When somebody dies, their estate – property, finances, investments or any other financial items – has to be dealt with. Usually, the first thing to check is if the deceased made a will and who the executor of that will is.

The will sets out how the deceased wants their estate to be distributed, and the executor is the person they have named to manage this process. In some cases, however, it may not be known if a will was made or it may have been lost. You may suspect that a later will was made that cancels out the known will, or maybe you think you might need to challenge a will and the executor won’t share any details. Where there is uncertainty, you should carry out a will search.

This is exactly as it sounds – searching for the will. You can do this the old fashioned way – looking through their personal effects or the digital way.

If you’re not sure where or how to start looking, here’s what you need to know when executing a will search…

How To Do An Online Will Search…

If you’re searching for a will online, it makes sense to start with a will registry service. Nowadays, many people decide to register their will digitally as well as keeping hard copies. That way, if the document were to go missing or be tampered with, a digital version is safely secured to ensure their estate is distributed according to their wishes after their death.

The largest and most established of these services is Certainty, the Law Society’s endorsed provider of a national will register. It holds seven million will records and also searches nationally for wills that have not been registered, that are held by solicitors or will writers. Individuals can register their wills and solicitors also use it to leave a record that they are holding a will. There is a small cost to conduct a search via Certainty. Find out more at The National Wills Register.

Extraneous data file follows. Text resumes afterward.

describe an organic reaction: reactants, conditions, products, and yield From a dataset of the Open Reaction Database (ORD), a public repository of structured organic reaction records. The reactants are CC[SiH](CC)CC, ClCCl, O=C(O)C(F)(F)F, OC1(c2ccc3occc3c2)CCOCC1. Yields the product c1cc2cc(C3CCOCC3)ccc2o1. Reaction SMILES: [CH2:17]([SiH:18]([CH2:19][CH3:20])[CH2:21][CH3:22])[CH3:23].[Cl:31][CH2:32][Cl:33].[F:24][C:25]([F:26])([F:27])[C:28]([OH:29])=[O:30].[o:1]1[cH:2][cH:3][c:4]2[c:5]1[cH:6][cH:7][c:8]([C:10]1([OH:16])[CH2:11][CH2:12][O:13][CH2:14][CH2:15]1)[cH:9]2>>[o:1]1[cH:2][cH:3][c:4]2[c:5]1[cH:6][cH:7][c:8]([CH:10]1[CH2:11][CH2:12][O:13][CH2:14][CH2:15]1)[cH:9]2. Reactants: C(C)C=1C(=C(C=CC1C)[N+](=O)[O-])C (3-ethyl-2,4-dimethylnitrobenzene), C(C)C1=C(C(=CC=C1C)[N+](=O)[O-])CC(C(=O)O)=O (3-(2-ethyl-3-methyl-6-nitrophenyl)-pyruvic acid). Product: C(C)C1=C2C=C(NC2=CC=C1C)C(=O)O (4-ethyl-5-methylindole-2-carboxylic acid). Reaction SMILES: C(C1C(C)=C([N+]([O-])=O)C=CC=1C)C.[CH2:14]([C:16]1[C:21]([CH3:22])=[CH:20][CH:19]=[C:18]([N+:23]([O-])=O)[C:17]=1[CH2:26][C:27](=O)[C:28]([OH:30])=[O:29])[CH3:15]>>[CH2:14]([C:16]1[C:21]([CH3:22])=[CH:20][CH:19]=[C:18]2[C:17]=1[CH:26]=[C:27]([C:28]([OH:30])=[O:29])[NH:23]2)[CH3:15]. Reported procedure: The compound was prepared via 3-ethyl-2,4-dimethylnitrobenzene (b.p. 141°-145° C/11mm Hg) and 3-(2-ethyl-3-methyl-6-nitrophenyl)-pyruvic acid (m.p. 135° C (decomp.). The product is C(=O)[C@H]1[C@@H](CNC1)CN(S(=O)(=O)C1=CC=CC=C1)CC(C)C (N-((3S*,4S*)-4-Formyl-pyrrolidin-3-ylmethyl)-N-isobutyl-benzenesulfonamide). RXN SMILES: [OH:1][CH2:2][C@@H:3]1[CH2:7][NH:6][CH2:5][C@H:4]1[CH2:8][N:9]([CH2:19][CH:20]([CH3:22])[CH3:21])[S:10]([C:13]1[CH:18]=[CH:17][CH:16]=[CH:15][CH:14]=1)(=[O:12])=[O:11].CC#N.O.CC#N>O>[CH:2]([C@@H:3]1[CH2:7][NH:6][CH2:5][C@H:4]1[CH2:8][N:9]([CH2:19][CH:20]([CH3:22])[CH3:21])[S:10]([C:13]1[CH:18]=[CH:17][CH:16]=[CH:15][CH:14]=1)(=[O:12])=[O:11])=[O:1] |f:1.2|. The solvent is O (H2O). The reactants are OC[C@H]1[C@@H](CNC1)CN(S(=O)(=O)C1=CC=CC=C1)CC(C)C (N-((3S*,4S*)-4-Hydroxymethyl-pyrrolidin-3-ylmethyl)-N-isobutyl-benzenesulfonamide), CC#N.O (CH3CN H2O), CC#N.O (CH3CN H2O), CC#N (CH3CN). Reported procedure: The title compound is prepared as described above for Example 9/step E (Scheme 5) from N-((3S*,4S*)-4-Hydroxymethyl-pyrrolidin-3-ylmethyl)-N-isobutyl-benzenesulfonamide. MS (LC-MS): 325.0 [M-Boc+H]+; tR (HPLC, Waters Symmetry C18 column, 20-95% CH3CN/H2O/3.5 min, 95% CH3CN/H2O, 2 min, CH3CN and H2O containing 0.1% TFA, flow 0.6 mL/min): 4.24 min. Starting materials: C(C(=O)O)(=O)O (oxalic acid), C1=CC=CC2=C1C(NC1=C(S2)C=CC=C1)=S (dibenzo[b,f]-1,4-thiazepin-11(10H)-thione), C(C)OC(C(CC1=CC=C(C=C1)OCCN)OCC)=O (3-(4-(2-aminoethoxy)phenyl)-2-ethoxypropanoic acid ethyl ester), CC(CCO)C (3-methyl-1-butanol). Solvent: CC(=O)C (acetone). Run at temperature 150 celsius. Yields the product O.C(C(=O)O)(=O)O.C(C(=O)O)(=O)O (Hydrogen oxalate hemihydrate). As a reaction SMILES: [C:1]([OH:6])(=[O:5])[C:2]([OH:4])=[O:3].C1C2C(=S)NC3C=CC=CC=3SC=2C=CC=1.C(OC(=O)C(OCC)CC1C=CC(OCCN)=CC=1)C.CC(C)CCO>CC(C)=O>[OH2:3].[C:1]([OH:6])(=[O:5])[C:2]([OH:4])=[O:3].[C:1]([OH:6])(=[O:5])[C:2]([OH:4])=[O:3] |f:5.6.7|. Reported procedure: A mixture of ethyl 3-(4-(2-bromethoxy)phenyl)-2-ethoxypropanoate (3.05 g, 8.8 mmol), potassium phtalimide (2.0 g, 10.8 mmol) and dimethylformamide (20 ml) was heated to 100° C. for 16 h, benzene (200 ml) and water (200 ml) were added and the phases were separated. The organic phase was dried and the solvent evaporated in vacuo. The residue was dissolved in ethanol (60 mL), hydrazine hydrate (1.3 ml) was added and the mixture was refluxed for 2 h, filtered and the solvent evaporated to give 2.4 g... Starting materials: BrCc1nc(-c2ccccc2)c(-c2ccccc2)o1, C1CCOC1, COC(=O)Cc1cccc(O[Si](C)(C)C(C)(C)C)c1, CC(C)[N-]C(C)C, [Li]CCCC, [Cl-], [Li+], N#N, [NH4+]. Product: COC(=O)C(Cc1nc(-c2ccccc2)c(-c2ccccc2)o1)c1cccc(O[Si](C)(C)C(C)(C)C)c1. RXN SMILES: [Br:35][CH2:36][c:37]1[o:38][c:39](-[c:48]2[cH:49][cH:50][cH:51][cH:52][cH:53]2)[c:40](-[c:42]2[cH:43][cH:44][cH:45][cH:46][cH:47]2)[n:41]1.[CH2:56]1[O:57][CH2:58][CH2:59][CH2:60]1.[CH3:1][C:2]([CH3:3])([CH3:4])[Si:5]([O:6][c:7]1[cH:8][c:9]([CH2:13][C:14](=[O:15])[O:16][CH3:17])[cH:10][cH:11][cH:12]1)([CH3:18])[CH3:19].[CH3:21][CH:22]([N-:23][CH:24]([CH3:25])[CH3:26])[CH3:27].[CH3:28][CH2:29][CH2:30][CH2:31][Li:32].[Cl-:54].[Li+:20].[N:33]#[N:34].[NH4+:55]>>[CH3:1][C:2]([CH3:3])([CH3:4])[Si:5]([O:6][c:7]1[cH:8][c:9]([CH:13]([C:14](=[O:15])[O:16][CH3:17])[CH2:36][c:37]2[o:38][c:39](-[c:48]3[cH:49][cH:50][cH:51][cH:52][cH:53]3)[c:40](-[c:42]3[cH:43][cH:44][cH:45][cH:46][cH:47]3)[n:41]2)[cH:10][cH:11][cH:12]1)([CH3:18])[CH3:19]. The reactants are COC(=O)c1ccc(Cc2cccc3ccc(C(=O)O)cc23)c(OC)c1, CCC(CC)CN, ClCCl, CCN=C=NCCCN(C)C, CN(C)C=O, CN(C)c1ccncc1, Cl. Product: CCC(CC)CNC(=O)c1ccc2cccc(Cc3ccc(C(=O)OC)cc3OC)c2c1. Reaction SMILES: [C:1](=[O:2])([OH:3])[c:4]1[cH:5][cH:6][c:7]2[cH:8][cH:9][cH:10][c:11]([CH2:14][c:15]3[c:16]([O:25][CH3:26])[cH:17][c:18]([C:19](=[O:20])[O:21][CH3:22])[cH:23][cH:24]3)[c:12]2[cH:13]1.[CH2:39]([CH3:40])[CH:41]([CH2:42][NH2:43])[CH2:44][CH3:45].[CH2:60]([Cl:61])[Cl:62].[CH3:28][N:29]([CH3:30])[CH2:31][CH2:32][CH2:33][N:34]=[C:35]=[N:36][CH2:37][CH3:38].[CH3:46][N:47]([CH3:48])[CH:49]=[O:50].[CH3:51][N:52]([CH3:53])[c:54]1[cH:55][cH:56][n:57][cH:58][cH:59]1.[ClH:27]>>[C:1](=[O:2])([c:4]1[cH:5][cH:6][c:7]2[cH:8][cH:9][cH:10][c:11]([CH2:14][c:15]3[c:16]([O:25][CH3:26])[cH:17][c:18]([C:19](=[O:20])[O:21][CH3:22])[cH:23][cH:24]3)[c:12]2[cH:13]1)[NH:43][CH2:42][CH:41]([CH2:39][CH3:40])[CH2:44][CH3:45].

If the executor has to apply to the Government for probate (the process of gaining validation for the will as genuine from the Probate Registry Office, and permission for the executors to begin dealing with the estate), the will becomes a public document and you can search online for a probate record. Again, there is a small charge to get copies of the will and grant of probate, apply online here.

How Else Can You Search For A Will?

You can carry out a will search the traditional way – by checking the deceased’s home and belongings (as long as you’re not trespassing).

You can also contact their solicitor if they had one, to check if they hold the will or know where it is. If you don’t know who the deceased’s solicitor is, try contacting local law firms to see if they had the deceased as a client.

What Happens If No Will Is Found?

If no will can be found the estate enters Intestacy, and there are strict rules about how the will is distributed in this case. Usually only married or civil partners and some other close relatives can inherit under the Rules of Intestacy. There is sadly no provision for automatic inheritance rights for step children or unmarried partners.

If there is no will or named executor, certain people can apply to be an administrator of the intestate estate, usually the deceased’s spouse, civil partner or child.

Will And Probate Law Is Complex…

…and it can be a lot to take on board when you are dealing with the loss of a loved one. If you need guidance, contact our specialist team for expert advice and a supportive ear. You can find more information about probate, executors and wills on our blog.